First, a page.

We had what might have been the only female superintendent of a hotshot crew at the time running the crew. Getting on with her was a good deal because she believed in a diversity of women and men on crews. She was also very hard on her folks, too. They had to prove themselves over and over again, and I get that. So that first year on fire was 1994, and it was one of the biggest years we’ve had. And that’s when I knew that’s what I wanted to do. It was very hard work, a lot of camaraderie, a lot of travel. It just fit me.

Let’s back up a little bit. What did your interest in the military/emergency response stem from?

I was a big fan of M.A.S.H. growing up. I loved M.A.S.H. I mean, I’d get in trouble for staying up and watching it… I’d sneak out of my bedroom because my parents were watching it – so I think that had something to do with it. Then I remember the [emergency services departments in my town] put on a disaster drill and they needed victims. I was in junior high, maybe even in elementary, and so we went to the elementary school and I had fake blood all over me so the

ambulance could do a drill on us. That always stuck with me. I knew at that point that I was going to be something in the medical field. When I finished training for the Coast Guard, I had to make a decision either to stay in the Coast Guard, and do what I was going to do there, or move on and do something else.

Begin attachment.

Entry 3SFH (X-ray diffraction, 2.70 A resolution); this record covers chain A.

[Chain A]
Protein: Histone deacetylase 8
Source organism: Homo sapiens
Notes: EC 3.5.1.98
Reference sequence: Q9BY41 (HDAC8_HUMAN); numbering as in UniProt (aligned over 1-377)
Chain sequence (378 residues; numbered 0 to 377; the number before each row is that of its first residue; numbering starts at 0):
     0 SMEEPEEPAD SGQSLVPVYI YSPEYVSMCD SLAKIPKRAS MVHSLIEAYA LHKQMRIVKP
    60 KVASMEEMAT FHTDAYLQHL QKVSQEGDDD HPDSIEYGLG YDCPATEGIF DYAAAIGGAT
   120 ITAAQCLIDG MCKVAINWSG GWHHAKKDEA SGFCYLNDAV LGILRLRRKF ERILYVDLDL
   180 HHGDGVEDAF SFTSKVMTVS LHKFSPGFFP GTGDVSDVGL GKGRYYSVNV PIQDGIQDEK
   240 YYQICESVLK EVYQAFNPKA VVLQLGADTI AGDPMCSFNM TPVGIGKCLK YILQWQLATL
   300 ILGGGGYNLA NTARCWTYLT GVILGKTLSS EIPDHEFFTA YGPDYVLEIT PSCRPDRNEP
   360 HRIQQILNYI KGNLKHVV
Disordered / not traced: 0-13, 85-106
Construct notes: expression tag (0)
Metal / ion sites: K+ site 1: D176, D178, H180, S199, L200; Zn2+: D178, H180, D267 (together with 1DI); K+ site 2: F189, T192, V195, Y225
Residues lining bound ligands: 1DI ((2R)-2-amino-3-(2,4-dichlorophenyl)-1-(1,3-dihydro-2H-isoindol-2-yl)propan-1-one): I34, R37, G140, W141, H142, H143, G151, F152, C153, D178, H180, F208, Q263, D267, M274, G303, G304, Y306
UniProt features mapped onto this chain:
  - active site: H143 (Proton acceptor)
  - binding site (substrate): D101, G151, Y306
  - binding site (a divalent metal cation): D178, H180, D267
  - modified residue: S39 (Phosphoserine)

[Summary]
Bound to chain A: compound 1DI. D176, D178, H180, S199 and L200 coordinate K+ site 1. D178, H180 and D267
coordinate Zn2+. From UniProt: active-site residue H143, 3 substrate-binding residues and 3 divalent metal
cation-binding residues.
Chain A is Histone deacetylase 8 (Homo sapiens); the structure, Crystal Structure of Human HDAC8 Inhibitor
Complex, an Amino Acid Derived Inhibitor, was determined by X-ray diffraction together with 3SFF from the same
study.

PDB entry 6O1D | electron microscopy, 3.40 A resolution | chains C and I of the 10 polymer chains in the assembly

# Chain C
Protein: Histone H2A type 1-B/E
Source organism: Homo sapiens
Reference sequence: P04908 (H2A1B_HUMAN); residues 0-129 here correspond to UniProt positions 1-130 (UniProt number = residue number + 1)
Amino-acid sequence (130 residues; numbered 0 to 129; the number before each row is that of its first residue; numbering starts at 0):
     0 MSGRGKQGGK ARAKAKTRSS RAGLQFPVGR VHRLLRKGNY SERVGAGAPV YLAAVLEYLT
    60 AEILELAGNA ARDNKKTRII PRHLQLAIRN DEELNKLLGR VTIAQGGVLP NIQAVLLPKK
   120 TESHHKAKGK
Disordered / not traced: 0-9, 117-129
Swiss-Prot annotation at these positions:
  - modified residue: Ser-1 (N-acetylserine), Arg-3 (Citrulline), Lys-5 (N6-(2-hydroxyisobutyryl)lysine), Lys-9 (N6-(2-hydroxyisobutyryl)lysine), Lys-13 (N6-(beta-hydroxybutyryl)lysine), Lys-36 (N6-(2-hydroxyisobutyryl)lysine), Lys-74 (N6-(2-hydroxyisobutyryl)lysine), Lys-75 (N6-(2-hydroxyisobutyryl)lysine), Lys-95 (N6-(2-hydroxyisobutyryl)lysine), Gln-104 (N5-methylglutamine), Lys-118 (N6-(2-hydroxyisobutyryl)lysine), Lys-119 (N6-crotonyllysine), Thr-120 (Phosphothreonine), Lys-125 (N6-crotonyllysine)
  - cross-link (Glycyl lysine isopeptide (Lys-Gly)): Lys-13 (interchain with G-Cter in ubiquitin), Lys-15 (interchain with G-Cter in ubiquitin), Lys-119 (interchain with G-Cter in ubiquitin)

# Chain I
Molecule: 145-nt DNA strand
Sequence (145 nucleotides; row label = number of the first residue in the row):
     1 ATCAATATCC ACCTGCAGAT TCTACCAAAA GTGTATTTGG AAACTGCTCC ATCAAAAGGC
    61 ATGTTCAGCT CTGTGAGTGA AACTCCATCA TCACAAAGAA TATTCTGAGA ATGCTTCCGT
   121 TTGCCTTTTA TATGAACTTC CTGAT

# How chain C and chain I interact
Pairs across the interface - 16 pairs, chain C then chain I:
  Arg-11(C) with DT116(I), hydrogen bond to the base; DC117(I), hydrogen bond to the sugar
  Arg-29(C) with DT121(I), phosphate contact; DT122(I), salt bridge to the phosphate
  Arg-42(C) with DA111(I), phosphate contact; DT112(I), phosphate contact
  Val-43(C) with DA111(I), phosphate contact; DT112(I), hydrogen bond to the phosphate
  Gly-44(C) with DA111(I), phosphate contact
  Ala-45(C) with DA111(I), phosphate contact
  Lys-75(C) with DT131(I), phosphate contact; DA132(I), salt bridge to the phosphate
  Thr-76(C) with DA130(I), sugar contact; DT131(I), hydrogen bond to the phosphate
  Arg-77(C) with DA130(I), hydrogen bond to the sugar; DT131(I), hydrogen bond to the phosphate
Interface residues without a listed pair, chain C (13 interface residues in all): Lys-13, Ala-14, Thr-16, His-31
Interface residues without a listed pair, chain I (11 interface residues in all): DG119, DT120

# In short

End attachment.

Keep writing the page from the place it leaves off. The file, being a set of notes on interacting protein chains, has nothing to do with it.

I knew by that point I that was a gay woman in the military, and that was right there timing-wise with Clinton’s Don’t Ask, Don’t Tell ruling for the military. [Being openly gay] was still not very cool and I was starting to feel a little pressure from my commanding officer and was dealing with some hazing from some of the guys in the Coast Guard that got me to the point where I thought, I don’t know if I want to stay in this and not be able to live who I am. And I decided it was time to get out.  At that point, my goal was to be a flight paramedic, and then I got sucked into fire. I ended up really liking fire, so I didn’t follow that initial dream. 

What has your experience been like as a woman in a traditionally male-dominated field, and in a supervisor role?